2. Imagined vs Real
Often influenced by this materialist underpinning in our culture, we perhaps find our mind objecting, “Oh you’re just imagining this.” Especially if the experience isn’t overwhelmingly powerful to where we can’t deny it, we may think “Am I just making this up because I want it to be true?” Or “Is this just happening in my head?”
To which the great wise Professor Dumbledore says, “Of course it’s happening inside your head, but why on earth should that mean that it is not real?” Lest we think this is just a magical perspective, let us also quote Jorge Ferrer Ph.D., one of the preeminent transpersonal psychology scholars:
“[We] should also scrutinize the neo-Kantian assumptions lying beneath skepticism and agnosticism toward the ontological status of certain spiritual realities. It is fundamental to be aware that such a stance, far from warranting neutrality or impartiality, is the fruit of Western, dualistic, and arguably disembodied epistemological ethos that automatically renders suspect many spiritual claims about the nature of knowledge and reality.”
In other words, those voices of self-doubt are probably far more suspect than thousands of years of spiritual experiences across the entire globe. Our culture’s denial of spiritual realities that we have absorbed—often passively—are not rooted in proven, scientific data, but rather a perspective shaped by cultural limitations, not higher knowledge.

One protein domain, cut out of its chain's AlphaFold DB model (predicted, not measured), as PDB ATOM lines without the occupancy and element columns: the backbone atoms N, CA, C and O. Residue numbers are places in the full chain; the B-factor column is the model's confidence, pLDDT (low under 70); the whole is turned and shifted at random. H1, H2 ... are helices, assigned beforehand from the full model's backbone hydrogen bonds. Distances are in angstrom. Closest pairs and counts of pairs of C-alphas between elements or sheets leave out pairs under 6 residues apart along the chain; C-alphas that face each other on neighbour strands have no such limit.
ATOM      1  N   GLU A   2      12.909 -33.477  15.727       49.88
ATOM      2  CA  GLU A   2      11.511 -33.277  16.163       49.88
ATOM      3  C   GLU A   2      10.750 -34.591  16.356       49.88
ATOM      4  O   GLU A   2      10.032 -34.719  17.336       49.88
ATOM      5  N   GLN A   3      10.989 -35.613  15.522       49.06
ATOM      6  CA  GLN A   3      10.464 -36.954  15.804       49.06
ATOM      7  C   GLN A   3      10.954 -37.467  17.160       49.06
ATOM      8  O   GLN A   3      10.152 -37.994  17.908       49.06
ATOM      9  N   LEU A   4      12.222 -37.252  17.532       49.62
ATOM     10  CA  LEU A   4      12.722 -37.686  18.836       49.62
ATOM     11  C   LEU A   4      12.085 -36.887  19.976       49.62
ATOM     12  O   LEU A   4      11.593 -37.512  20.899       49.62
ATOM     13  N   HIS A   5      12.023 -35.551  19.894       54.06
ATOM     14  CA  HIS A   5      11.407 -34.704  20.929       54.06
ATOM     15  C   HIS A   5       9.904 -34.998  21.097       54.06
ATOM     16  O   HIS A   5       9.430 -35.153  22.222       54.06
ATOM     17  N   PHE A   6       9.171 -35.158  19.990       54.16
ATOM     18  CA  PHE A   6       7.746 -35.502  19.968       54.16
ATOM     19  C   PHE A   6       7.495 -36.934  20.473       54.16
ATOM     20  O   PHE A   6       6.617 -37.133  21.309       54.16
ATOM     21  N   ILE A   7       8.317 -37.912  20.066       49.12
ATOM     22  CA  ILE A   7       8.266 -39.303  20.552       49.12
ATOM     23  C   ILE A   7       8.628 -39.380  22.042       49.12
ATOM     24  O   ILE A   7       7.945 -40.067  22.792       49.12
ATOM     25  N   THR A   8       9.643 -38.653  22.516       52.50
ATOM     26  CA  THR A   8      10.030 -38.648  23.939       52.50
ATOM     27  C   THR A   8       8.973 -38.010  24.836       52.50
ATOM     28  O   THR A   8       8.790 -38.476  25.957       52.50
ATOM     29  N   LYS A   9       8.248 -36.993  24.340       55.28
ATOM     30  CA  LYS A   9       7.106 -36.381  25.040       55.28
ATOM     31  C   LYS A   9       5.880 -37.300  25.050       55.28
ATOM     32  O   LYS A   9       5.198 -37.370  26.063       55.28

We should also say, forgiving Dumbledore, that mystical experiences don’t totally happen just “inside your head.” There is a visionary quality, but a huge part of mystical accessibility comes from engaging with our whole body—most of all our hearts. Ferrer also says:
“Participatory approaches, that is, seek to enact with body, mind, heart, and consciousness a creative spirituality that lets a thousand spiritual flowers bloom.”
3. Passive vs Participatory
This last Ferrer quote also emphasizes another misconception about mysticism: participation. Too often mysticism is thought of as an almost entirely passive experience, that it is simply something that happens to you or it doesn’t. You can’t control it, force it, or make it happen. While there is some truth in this—real mystical experience cannot be contrived—it can be and often is co-created.
Indeed part of the reason people do not have more mystical experiences is because they think these moments only come in given form. And all we can do is posture ourselves and wait passively hoping, as if deep spiritual reality was only doled out in sparse amounts to a few special individuals lucky enough to be deemed worthy of receiving.
Participation is even more than just trying to cultivate an environment wherein such an experience could happen. There is plenty of evidence and experience of active participation facilitating experienced mystical reality. We are often less familiar and less developed with such practices for a variety of reasons. We’ll talk more about the “how to” of participation in future writings, but the first thing we can do is accept our role in stepping into mystical consciousness, awareness, and engagement.